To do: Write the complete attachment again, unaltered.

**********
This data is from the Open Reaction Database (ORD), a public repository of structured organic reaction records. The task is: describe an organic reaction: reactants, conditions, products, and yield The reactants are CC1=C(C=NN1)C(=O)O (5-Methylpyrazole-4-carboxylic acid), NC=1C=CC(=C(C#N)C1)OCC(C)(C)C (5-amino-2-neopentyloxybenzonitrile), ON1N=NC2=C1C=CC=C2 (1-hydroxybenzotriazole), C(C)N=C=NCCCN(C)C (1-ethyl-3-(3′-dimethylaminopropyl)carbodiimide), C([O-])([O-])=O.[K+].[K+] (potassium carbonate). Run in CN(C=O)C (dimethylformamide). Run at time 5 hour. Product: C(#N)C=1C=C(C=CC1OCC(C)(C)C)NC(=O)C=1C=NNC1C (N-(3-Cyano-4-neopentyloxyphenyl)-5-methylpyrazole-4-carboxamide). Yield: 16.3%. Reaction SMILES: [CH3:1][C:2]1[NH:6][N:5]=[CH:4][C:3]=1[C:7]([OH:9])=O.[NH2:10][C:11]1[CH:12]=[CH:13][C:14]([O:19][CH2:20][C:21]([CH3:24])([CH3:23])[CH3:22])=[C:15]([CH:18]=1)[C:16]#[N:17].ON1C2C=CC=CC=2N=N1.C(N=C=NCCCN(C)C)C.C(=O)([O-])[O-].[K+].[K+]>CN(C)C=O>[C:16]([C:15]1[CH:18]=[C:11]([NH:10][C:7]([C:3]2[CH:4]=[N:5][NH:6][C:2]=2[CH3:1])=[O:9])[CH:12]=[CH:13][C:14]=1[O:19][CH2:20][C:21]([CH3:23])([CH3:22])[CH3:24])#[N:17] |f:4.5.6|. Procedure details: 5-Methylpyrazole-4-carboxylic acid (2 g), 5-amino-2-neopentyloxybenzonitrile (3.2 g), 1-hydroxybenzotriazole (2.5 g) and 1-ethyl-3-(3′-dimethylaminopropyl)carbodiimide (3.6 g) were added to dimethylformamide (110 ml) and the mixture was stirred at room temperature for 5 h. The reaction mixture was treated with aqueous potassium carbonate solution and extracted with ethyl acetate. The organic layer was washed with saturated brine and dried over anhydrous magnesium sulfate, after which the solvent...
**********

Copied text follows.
This data is from the Open Reaction Database (ORD), a public repository of structured organic reaction records. The task is: describe an organic reaction: reactants, conditions, products, and yield The reactants are CC1=C(C=NN1)C(=O)O (5-Methylpyrazole-4-carboxylic acid), NC=1C=CC(=C(C#N)C1)OCC(C)(C)C (5-amino-2-neopentyloxybenzonitrile), ON1N=NC2=C1C=CC=C2 (1-hydroxybenzotriazole), C(C)N=C=NCCCN(C)C (1-ethyl-3-(3′-dimethylaminopropyl)carbodiimide), C([O-])([O-])=O.[K+].[K+] (potassium carbonate). Run in CN(C=O)C (dimethylformamide). Run at time 5 hour. Product: C(#N)C=1C=C(C=CC1OCC(C)(C)C)NC(=O)C=1C=NNC1C (N-(3-Cyano-4-neopentyloxyphenyl)-5-methylpyrazole-4-carboxamide). Yield: 16.3%. Reaction SMILES: [CH3:1][C:2]1[NH:6][N:5]=[CH:4][C:3]=1[C:7]([OH:9])=O.[NH2:10][C:11]1[CH:12]=[CH:13][C:14]([O:19][CH2:20][C:21]([CH3:24])([CH3:23])[CH3:22])=[C:15]([CH:18]=1)[C:16]#[N:17].ON1C2C=CC=CC=2N=N1.C(N=C=NCCCN(C)C)C.C(=O)([O-])[O-].[K+].[K+]>CN(C)C=O>[C:16]([C:15]1[CH:18]=[C:11]([NH:10][C:7]([C:3]2[CH:4]=[N:5][NH:6][C:2]=2[CH3:1])=[O:9])[CH:12]=[CH:13][C:14]=1[O:19][CH2:20][C:21]([CH3:23])([CH3:22])[CH3:24])#[N:17] |f:4.5.6|. Procedure details: 5-Methylpyrazole-4-carboxylic acid (2 g), 5-amino-2-neopentyloxybenzonitrile (3.2 g), 1-hydroxybenzotriazole (2.5 g) and 1-ethyl-3-(3′-dimethylaminopropyl)carbodiimide (3.6 g) were added to dimethylformamide (110 ml) and the mixture was stirred at room temperature for 5 h. The reaction mixture was treated with aqueous potassium carbonate solution and extracted with ethyl acetate. The organic layer was washed with saturated brine and dried over anhydrous magnesium sulfate, after which the solvent...